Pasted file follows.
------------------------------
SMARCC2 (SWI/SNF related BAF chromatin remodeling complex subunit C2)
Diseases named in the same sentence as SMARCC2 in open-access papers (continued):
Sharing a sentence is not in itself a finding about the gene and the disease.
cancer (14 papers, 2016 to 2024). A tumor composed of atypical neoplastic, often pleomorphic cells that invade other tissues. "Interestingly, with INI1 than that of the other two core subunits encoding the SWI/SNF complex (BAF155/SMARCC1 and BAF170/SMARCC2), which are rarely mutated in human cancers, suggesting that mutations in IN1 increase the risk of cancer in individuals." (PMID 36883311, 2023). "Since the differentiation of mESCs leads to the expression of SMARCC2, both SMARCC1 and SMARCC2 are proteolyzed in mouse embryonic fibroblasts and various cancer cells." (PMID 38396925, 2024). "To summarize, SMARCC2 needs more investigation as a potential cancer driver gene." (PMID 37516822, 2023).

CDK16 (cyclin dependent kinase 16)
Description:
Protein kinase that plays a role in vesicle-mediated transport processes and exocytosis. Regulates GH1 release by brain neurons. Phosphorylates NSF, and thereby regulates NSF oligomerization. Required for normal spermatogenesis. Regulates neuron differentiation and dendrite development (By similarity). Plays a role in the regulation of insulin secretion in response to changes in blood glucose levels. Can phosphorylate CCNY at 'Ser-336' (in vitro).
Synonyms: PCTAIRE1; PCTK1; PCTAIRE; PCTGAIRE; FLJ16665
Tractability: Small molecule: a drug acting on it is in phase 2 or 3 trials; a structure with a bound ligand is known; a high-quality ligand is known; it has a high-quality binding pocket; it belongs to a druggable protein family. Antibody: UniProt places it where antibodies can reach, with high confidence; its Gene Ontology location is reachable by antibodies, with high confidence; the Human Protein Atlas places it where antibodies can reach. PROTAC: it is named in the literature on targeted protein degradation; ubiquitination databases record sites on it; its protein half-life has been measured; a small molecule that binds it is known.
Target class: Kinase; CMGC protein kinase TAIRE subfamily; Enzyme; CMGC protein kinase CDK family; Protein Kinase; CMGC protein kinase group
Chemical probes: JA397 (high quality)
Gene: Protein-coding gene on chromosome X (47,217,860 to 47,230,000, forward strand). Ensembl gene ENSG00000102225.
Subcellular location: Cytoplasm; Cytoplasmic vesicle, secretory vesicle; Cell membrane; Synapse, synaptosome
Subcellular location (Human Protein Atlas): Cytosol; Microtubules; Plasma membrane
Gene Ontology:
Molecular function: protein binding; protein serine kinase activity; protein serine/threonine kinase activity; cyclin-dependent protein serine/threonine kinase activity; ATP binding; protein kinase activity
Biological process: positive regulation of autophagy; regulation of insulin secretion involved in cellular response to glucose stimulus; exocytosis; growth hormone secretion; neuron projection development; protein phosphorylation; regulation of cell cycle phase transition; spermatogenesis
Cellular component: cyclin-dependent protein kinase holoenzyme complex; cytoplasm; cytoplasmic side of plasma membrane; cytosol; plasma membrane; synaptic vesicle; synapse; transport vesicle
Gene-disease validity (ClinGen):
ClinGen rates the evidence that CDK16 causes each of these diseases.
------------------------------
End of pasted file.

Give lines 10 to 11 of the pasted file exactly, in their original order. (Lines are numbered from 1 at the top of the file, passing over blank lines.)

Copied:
Target class: Kinase; CMGC protein kinase TAIRE subfamily; Enzyme; CMGC protein kinase CDK family; Protein Kinase; CMGC protein kinase group
Chemical probes: JA397 (high quality)